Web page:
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Project overview
  • Lead Organisation

    Alcoa

    Location

    Oakley, Western Australia

    ARENA Program

    Advancing Renewables Program

  • Start Date

    March 2022

    Status

    Current

  • Project Partners
    CSIRO

Summary

The Alcoa Calcination Pilot will trial technology that would electrify the calcining process to demonstrate the technical and commercial feasibility of using electric calciners powered by renewable energy to support decarbonisation of the alumina refining process.

Need

Alumina is produced from bauxite in a two-step process. Firstly, bauxite is digested in the Bayer process to produce alumina hydrate. Secondly, alumina hydrate is calcined to produce alumina. The calcination process uses high temperatures to remove chemically bound water from the hydrate. Conventional calcination combusts natural gas to achieve the high temperatures required. Much of the energy used in calcination is exhausted as water vapour (i.e. steam), which results in a low process efficiency. The steam is not recycled in the conventional alumina refining process because it is contaminated with exhaust gasses from the combustion of natural gas.

Electric pressure calcination could potentially eliminate fossil fuels in the calcination process by using renewable electricity to heat the hydrate under pressure. Since there is no combustion of natural gas, electric calcination produces pure, uncontaminated steam exhaust, which can be captured, recycled and utilised in the Bayer process, reducing demand for steam from natural gas boilers. Alcoa estimates that electric calcination by itself could potentially reduce Australian alumina refining emissions by 40% when powered by 100% renewable electricity.

Action

The Alcoa Calcination Pilot will be delivered in two stages. Stage 1 will investigate the techno-economic feasibility of integrating electric calcination powered by renewable energy in Australian alumina refining processes and consider the commercialisation pathway under retrofit and growth scenarios. Stage 1 includes design and construction of a Stage 1 Field Pilot at Alcoa’s Pinjarra Alumina Refinery and preliminary engineering for a Stage 2 Field Pilot. The Stage 1 Field Pilot will have the following characteristics:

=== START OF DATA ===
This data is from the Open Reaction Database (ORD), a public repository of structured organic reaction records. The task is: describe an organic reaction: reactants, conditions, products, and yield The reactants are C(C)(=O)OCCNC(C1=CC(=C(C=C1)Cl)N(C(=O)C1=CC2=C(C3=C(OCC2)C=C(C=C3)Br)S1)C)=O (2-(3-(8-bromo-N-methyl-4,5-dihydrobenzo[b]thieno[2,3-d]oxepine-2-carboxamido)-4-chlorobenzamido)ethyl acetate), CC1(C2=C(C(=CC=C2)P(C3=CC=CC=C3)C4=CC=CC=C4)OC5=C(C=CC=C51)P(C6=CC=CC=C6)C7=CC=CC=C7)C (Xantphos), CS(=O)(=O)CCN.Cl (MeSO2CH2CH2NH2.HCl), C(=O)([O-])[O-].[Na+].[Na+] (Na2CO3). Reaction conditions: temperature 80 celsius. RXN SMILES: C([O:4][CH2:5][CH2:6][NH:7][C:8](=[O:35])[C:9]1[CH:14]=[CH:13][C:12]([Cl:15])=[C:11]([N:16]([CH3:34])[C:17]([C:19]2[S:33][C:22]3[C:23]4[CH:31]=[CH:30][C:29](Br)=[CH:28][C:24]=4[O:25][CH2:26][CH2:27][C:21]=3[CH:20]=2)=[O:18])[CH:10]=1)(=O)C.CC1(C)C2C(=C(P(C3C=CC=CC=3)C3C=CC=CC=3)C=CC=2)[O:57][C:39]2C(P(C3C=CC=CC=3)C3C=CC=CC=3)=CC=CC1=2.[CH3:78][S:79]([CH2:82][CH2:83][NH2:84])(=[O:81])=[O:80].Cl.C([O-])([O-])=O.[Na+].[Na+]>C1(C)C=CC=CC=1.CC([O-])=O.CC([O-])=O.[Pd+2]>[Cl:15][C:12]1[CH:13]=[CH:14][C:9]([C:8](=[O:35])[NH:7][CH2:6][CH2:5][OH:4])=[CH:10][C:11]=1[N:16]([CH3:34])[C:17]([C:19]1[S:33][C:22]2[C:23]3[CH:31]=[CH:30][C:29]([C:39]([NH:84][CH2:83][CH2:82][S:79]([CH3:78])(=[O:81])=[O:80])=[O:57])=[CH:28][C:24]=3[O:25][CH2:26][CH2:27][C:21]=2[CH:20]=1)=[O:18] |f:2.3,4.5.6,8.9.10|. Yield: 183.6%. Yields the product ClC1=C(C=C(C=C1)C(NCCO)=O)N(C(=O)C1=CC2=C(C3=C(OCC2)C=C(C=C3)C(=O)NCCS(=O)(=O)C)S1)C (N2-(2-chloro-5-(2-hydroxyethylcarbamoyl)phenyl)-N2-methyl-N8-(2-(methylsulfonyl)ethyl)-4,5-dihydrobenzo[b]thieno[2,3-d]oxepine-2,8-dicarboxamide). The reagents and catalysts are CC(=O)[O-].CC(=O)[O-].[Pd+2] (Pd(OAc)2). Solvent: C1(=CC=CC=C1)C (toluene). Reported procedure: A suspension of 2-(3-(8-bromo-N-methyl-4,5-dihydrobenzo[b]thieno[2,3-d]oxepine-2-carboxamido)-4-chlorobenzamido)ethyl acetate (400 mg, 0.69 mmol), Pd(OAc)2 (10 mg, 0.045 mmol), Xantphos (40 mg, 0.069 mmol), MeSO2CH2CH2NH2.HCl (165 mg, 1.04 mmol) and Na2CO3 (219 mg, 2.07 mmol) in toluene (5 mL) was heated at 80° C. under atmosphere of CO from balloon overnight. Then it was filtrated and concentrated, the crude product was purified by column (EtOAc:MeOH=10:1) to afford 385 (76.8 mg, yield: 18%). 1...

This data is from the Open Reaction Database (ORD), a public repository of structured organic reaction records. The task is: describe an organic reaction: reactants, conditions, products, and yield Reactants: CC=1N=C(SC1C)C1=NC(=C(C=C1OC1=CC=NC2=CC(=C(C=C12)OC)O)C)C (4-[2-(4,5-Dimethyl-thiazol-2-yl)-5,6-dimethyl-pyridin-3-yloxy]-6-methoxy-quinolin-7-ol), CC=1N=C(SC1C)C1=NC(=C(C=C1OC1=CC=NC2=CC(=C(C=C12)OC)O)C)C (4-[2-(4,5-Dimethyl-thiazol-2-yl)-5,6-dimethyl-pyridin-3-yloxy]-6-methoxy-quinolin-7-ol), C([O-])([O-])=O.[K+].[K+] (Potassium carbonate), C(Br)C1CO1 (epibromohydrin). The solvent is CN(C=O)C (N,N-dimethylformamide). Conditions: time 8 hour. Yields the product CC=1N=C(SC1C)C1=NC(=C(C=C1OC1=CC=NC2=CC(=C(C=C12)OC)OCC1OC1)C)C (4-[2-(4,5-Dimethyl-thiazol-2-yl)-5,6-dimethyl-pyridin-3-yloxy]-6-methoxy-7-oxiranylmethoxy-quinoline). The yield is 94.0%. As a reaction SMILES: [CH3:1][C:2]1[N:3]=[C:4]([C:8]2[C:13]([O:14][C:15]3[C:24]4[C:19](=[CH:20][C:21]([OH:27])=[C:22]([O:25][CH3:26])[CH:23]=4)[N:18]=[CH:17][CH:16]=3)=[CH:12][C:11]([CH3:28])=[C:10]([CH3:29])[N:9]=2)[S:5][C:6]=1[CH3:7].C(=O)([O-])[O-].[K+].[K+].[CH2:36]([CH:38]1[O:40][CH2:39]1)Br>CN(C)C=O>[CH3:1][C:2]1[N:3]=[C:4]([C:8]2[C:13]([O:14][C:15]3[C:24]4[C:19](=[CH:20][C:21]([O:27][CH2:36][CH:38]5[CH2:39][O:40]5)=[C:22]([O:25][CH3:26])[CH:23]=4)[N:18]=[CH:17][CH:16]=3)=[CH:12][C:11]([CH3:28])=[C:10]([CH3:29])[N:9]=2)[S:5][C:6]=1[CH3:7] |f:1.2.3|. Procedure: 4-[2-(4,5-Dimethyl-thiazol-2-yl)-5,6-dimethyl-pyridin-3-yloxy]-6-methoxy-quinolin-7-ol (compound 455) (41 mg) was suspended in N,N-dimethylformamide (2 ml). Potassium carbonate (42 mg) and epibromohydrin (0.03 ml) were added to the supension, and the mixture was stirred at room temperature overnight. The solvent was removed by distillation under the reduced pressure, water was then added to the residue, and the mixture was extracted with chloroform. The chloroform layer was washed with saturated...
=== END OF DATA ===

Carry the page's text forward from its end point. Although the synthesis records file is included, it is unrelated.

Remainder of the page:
• a small electric heating vessel including a steam fluidised bed
  • the capacity to calcine approximately 200 kg/h of alumina
  • power demand of up to 140kW
  • operate at a temperature range up to approximately 850°C.

Stage 2 involves the detailed design, procurement, construction, operation and performance testing of the Stage 2 Field Pilot at the Pinjarra Alumina Refinery in Western Australia. The findings will inform the commercialisation pathway and technology development for the technology. The Stage 2 Field Pilot will have the following characteristics:

  • the capacity to calcine approximately 2000 kg/h of alumina
  • power demand of up to 1400 kW
  • electrically heated molten salt to supply indirect heat for the calciner
  • operate at a temperature range up to approximately 850°C.

Outcome

The project aims to:

  1. Improve understanding of the techno-economic feasibility of electric calcination powered by renewable energy as a low emissions technology under growth and retrofit scenarios in Australia.
  2. Improve understanding of the economic benefits that electric calcination powered by renewable energy can achieve through increased load flexibility and the provision of Western Australian South-West Interconnected System Essential System Services.
  3. Demonstrate techno-economic performance of electric calcination powered by renewable energy at pilot scale within an operational alumina refinery to de-risk technology development.
Last updated
10 August 2022
Last updated 10 August 2022
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